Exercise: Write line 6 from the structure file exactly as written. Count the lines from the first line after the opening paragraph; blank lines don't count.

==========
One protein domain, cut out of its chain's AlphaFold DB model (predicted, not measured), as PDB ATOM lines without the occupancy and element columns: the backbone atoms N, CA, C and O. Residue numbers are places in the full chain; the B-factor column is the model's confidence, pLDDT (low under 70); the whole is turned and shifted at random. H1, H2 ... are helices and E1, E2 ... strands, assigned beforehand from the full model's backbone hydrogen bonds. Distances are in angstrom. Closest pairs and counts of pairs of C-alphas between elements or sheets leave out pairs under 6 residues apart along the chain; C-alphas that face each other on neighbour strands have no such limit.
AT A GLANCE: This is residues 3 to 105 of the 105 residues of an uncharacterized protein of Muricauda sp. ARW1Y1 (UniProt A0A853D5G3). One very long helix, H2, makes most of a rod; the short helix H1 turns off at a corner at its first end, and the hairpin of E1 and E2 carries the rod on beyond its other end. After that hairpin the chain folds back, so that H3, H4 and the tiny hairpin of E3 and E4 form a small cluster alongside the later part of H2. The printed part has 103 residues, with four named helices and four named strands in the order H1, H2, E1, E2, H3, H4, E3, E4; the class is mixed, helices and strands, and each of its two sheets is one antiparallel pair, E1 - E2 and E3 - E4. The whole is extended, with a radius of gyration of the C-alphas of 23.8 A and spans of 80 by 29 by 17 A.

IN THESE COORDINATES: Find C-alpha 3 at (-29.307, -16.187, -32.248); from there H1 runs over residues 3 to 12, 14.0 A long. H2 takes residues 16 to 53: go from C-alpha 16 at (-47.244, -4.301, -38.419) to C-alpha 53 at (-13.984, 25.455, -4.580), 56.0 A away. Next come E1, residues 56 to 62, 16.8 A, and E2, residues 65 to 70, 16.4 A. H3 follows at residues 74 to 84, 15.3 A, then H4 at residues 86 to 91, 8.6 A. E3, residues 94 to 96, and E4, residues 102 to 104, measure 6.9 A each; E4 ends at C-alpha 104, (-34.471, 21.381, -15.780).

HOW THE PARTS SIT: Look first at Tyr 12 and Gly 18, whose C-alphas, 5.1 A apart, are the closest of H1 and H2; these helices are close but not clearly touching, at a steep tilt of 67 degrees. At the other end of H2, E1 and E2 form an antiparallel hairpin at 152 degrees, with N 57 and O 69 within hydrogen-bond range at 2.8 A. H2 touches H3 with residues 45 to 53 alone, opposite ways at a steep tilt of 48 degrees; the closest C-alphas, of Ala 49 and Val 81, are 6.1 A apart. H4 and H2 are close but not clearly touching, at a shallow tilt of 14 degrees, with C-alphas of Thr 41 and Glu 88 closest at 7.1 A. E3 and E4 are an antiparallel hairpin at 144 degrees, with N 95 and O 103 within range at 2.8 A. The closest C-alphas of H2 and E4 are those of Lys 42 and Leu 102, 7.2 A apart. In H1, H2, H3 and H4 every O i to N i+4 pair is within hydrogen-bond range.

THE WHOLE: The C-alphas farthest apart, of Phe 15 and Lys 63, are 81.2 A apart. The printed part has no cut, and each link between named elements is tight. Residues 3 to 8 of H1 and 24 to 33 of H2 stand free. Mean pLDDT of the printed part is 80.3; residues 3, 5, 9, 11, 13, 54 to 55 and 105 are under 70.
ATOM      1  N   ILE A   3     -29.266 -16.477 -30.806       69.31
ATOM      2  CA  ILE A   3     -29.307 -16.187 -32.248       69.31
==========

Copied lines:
ATOM      2  CA  ILE A   3     -29.307 -16.187 -32.248       69.31